Films from the Crypt Episode 11: The Slumber Party Massacre (1982)
Director: Amy Holden Jones
Tagline: "Close your eyes for a second...and sleep forever!"
Starring: Michael Villela, Michelle Michaels, Debra Deliso
It's recently come to my attention that the Slumber Party Massacre DVD has gone out of print. Being someone that owns the disc, I've contemplated selling it on eBay - some of the asking prices are outrageous on there - but I just don't know if I can part with it. You see, The Slumber Party Massacre is one of my favorite eighties slashers. I'm card carrying - I've got the shirt from Fright-Rags and have seen all of the sequels including the T'n'A'd out Cheerleader Massacre (which, oddly enough, has more connection to the first film than you would think). It's a great film - and actually a pretty fun little series.
Before we discuss the plot, let's talk about the film's humble beginnings. According to legend, feminist author Rita Mae Brown originally wrote a draft of the script that was a parody of the burgeoning slasher genre - one that served as a wake up call to the misogyny showcased in such films. Of course, when the studio got a hold of the script they trashed all the spoof elements, rewrote it, and played it straight. Strangely enough, a few years later The Slumber Party Massacre II would arrive, being a parody itself (and one I'm rather fond of - I may do an episode on it in the future).
Anyway, all of that aside, Slumber Party Massacre is a little light on plot. A few girls have a slumber party when some parents are away, the new girl feels like an outcast, blah blah blah, and then they get murdered by a power tool wielding, fresh out of the sanitarium psycho name'a Russ Thron. That about sums it up. And if that little synopsis doesn't entice you, then I can't do anything for you and your life sucks.
But, oh, SPM, why do I love thee? Is it the gratuitous flaunting of nubile female skin? Is it the fact that the kills aren't always spectacular, but are always full of vigor? Or is it the absolute lack of pretension, the lack of irony, and the unwavering feeling like you are trying to act like a real film? I think it has to be all of these things.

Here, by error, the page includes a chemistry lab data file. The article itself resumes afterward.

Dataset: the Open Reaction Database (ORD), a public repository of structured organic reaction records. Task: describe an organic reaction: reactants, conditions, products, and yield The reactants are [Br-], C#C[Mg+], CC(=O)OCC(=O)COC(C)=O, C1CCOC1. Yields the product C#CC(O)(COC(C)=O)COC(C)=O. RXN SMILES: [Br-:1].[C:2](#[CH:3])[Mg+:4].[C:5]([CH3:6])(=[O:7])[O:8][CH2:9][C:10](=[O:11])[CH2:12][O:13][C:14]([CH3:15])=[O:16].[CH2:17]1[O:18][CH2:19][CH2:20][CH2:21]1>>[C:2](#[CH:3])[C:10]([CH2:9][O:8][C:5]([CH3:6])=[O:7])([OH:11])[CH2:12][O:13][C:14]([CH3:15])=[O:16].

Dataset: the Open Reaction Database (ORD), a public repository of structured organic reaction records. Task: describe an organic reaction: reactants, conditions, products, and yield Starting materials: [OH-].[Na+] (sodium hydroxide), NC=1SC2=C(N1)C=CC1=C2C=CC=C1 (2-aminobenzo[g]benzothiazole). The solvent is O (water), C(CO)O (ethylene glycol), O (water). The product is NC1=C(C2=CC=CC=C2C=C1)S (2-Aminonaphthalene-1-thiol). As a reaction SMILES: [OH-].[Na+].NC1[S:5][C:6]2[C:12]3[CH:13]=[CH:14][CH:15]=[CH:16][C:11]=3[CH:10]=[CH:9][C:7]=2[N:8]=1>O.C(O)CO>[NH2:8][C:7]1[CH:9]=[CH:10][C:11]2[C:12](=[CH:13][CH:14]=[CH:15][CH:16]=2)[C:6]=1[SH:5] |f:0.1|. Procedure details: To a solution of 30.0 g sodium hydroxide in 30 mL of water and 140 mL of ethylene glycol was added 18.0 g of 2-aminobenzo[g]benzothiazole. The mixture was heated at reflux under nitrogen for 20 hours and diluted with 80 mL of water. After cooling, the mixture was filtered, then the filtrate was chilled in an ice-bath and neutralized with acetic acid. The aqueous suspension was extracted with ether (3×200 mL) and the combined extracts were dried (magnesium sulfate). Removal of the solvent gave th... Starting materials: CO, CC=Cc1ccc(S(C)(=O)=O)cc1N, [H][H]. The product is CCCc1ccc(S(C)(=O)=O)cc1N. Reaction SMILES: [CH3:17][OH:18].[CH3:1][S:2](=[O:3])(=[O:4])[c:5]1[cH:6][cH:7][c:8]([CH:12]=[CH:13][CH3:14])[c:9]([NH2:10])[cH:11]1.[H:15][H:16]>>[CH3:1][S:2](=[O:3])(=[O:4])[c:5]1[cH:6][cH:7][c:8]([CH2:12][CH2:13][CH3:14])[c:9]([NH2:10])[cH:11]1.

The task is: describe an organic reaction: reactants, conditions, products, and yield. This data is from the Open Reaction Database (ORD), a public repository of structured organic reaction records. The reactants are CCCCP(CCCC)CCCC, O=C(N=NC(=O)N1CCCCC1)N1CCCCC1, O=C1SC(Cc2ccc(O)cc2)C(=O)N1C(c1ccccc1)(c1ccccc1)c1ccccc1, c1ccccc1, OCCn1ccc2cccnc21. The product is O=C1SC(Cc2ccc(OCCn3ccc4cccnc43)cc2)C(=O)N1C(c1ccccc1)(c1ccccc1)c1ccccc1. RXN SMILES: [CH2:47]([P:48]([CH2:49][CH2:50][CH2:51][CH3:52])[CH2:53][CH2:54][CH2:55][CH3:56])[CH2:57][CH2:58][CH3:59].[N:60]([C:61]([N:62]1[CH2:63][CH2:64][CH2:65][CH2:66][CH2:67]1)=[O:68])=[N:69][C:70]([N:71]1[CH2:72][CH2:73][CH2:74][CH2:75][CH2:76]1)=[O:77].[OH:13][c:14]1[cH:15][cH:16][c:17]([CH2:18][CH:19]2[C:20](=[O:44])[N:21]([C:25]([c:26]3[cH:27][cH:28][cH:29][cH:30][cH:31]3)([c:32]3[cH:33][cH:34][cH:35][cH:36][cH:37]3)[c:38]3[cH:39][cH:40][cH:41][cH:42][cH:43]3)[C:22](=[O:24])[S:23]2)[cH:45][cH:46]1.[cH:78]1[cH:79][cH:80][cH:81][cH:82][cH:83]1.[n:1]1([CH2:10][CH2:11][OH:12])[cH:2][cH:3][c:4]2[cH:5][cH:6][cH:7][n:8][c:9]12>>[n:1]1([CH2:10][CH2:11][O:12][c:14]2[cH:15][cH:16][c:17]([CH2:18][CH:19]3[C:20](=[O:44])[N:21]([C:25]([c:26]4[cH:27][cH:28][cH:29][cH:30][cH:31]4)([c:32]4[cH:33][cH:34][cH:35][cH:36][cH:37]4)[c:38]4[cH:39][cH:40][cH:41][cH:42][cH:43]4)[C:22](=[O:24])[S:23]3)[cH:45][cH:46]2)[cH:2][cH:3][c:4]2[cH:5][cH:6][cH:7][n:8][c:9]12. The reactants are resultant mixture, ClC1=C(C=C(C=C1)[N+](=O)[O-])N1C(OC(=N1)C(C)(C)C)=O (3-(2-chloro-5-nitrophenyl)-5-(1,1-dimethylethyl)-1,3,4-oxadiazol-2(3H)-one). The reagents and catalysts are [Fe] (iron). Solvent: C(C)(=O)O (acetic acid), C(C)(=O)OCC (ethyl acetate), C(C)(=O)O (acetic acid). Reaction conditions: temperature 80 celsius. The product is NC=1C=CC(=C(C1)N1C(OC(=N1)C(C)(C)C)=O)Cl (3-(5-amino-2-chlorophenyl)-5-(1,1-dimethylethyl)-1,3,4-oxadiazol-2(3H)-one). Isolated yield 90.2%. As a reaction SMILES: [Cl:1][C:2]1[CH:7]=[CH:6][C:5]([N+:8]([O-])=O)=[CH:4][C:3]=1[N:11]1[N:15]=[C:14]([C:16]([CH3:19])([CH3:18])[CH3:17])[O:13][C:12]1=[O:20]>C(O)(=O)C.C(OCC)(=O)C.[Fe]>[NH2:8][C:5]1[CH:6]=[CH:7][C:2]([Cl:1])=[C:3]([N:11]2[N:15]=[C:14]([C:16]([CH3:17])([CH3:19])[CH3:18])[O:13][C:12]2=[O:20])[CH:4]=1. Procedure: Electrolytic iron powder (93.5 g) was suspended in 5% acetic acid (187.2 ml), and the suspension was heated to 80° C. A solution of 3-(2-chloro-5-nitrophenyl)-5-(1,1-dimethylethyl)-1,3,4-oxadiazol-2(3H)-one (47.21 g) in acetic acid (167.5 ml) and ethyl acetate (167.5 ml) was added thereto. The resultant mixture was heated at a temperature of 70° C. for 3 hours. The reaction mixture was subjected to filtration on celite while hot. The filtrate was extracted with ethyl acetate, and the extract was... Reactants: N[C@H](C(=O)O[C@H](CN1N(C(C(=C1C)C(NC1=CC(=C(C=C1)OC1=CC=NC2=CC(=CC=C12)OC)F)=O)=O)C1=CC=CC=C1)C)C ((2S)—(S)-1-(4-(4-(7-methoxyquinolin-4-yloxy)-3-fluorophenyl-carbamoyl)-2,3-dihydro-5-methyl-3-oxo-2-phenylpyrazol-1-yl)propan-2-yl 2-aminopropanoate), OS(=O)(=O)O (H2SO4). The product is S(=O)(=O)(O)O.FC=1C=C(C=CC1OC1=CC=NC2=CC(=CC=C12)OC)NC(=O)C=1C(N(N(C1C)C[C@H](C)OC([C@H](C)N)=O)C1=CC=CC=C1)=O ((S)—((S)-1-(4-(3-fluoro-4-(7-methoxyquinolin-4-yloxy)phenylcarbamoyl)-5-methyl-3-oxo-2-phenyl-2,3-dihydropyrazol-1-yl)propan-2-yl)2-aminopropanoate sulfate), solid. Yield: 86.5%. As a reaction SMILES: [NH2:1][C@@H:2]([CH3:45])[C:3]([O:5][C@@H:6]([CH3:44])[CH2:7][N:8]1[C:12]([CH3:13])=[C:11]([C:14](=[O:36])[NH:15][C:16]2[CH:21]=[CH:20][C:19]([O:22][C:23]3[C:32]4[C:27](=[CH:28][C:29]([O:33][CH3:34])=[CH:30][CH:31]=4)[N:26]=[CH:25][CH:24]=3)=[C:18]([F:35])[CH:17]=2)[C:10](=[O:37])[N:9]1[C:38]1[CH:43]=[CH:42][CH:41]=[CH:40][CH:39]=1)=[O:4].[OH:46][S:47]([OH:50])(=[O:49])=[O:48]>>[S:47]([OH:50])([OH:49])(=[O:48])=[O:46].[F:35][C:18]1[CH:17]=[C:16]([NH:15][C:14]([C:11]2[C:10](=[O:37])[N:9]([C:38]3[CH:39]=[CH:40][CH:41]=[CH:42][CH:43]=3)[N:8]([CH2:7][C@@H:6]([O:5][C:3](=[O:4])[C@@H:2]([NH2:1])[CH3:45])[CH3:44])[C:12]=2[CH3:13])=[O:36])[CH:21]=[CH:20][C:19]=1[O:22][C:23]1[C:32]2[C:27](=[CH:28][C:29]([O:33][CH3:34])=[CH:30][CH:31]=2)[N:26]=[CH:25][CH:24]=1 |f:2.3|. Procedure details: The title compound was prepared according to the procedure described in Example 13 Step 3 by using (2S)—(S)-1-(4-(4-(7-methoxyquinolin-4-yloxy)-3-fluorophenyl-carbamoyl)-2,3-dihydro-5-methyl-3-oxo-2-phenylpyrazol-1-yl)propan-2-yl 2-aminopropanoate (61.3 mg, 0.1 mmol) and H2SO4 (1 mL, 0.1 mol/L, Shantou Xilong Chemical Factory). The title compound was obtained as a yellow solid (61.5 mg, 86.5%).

The kills, while fun, aren't up to snuff if you've cut your teeth on the likes of mid-series Friday the 13th or anything after that. But, I'll be damned if the film-makers didn't give it that old film school dropout try. Which is how the whole movie feels. There's a tenacity to it, and a certain built-in naivety that permeates the production. It's there in the original Friday the 13th as well. It's there in The Burning and Sleepaway Camp. But, it's decidedly absent from any of the new onslaught of slick remakes. It's also absent from films done by extremely competent directors - like Carpenter's Halloween - because they are just too good. It's a quality that can't be reproduced. And that's why I love The Slumber Party Massacre - it's the spirit of this whole damn cheapie slasher movement that is encapsulated in these early eighties films that really gets me more than anything else.
So, if you can find it, I heartily suggest that you pick yourself up a copy of The Slumber Party Massacre and give it a watch some Friday night. Watch it with a bowl of popcorn in your jammies, maybe with a group of friends (if you have any, nerd). I guranty you will not regret it.